According to the Wall Street Journal, the Obama administration is certain that Maliki will be unable or unwilling to create a governing body that encompasses Iraq’s Sunni minority. As a result, American officials told the newspaper that a new governing body made up of Sunnis and Shiites would be necessary to bring some kind of peace to the country – one that does not include Maliki.
The UK-based Independent went further, stating that the United States isn’t just convinced a new political coalition is necessary – it is withholding military support until the prime minister steps down. The White House has reportedly told senior Iraqi officials Maliki must go so that the Sunni and Shia can have a chance at reconciliation.
Although the Obama administration has not come out and publically stated Maliki’s time as prime minister is up, White House Press Secretary Jay Carney said on Wednesday that it’s clear the current government has not done enough to quell fears of sectarian rule.
“The Iraqi people will have to decide the makeup of the next coalition government and who is the prime minister. Whether it’s the current prime minister or another leader, we will aggressively attempt to impress upon that leader the absolute necessity of rejecting sectarian governance.”
Although militants in the Islamic State of Iraq and Syria (ISIS) have made rapid gains through northern Iraq, it’s believed that many Sunnis have lent the extremist group their support because Iraq’s Shia-led central government has failed to give them a real stake in the country’s future.
The belief that Maliki’s time in office was also echoed by a senior Arab official in the wake of a failed “unity meeting” that took place between Maliki, Sunni, Shiite, and Kurdish leaders.
“We believe that Maliki’s sectarianism and exclusion of Sunnis has led to the insurgency we are seeing,” the official said. “He unfortunately managed to unite ISIS with the former Baathists and Saddam supporters.”
Speaking with BBC Radio 4’s Today program, Nahar denied that Maliki ever used “sectarian tactics,” and said the US should be focused on helping the country defeat the insurgents instead of kicking out current leaders.
“Our focus needs to be on urgent action – air support, logistic support, counter-intelligence support to defeat these terrorists who are posing a real danger to the stability of Iraq, to the whole region,” he said.
Meanwhile, Secretary of State John Kerry told NBC News that the administration is concerned with what’s best for the Iraqi people, not the current prime minister.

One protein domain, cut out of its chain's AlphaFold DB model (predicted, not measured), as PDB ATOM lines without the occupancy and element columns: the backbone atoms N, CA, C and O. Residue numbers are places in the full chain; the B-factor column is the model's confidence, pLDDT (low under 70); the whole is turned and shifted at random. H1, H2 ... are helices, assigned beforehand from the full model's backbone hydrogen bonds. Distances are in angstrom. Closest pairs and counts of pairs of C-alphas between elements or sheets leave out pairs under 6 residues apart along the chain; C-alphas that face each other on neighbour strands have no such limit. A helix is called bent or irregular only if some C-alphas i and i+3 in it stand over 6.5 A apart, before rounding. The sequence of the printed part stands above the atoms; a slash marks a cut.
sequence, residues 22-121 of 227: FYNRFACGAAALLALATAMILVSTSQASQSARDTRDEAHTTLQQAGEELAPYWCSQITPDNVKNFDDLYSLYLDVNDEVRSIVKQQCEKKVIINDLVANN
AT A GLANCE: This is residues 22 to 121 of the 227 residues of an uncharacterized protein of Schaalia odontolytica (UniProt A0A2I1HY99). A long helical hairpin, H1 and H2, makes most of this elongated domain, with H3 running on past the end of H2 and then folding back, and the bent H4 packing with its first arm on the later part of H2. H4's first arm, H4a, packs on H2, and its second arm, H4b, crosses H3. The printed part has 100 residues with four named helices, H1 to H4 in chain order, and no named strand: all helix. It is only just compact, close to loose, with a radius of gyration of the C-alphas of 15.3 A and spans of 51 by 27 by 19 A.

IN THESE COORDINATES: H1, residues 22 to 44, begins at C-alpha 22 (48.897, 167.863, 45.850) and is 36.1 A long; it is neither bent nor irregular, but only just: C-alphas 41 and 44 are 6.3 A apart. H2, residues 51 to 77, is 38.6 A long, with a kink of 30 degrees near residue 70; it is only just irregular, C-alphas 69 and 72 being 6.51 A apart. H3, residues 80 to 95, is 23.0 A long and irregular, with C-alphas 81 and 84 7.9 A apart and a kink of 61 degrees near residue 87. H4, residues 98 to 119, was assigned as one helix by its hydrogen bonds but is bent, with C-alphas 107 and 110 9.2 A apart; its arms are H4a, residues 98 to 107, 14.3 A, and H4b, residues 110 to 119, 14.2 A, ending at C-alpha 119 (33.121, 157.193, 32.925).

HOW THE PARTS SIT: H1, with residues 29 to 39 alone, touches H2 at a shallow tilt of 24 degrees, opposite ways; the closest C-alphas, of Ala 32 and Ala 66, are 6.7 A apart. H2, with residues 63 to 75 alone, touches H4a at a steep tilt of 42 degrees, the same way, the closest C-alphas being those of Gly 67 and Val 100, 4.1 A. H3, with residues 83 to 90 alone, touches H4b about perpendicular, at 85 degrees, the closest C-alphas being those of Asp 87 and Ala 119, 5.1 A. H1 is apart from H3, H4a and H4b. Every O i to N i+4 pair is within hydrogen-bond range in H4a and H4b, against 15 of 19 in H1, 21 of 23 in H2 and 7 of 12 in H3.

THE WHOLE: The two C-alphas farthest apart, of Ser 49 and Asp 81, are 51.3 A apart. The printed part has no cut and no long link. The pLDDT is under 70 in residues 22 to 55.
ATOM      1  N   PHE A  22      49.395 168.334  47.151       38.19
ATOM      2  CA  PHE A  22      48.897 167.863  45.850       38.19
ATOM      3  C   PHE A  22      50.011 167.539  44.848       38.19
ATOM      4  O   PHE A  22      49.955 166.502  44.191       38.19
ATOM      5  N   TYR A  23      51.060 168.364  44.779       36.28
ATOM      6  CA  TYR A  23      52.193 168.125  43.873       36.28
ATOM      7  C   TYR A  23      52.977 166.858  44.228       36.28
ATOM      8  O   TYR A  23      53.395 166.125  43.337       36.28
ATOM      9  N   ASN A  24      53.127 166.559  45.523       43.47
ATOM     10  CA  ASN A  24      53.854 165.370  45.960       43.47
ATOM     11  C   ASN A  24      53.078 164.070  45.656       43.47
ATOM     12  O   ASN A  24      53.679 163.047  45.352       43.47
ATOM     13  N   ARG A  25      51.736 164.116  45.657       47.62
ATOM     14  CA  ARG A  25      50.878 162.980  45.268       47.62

“This is not about Maliki,” Kerry said. “Nothing that the president decides to do is going to be focused specifically on Prime Minister Maliki. It is focused on the people of Iraq.”
Despite requests for air strikes and drone use by the Iraqi government, at this point it remains unclear just what President Obama will decide to do. As RT reported previously, the use of air strikes would be complicated by the fact that the US lacks the kind of clear intel necessary to ensure military action would succeed.
According to the Wall Street Journal, Obama has explored the use of air power to help turn back ISIS forces, but noted that he is also concerned with creating a political environment that would last after any military campaign is over.
That sentiment was repeated on Wednesday evening, when the former commander of American forces in Iraq, David Petraeus, said the use of military force in Iraq would be unwise barring the formation of a fair governing body. The former general and CIA director said without that, the US may further destabilize the country by joining what has the potential to become a civil war.
“If America is to support then it would be in support of a government against extremists rather than one side of what could be a sectarian civil war. It has to be a fight of all of Iraq against extremists, who happen to be Sunni Arabs, but extremists that are wreaking havoc on a country.”
As the White House continues to deliberate its next steps, though, insurgents continue to move through Iraq. Militants have already captured Tal Afar and Mosul, the country’s second-largest city, and have gathered around Iraq’s largest oil refinery, called Baiji. As noted by the Guardian, failing to defend Baiji would be a devastating loss for the government, as it supplies 30 percent of the country’s oil resources.
“If we got US drones to hit Baiji, and jets to bomb Isis elsewhere, we could slow them down,” a senior Iraqi MP said to news outlet. “Without them we can do nothing. Without them we can’t win.”
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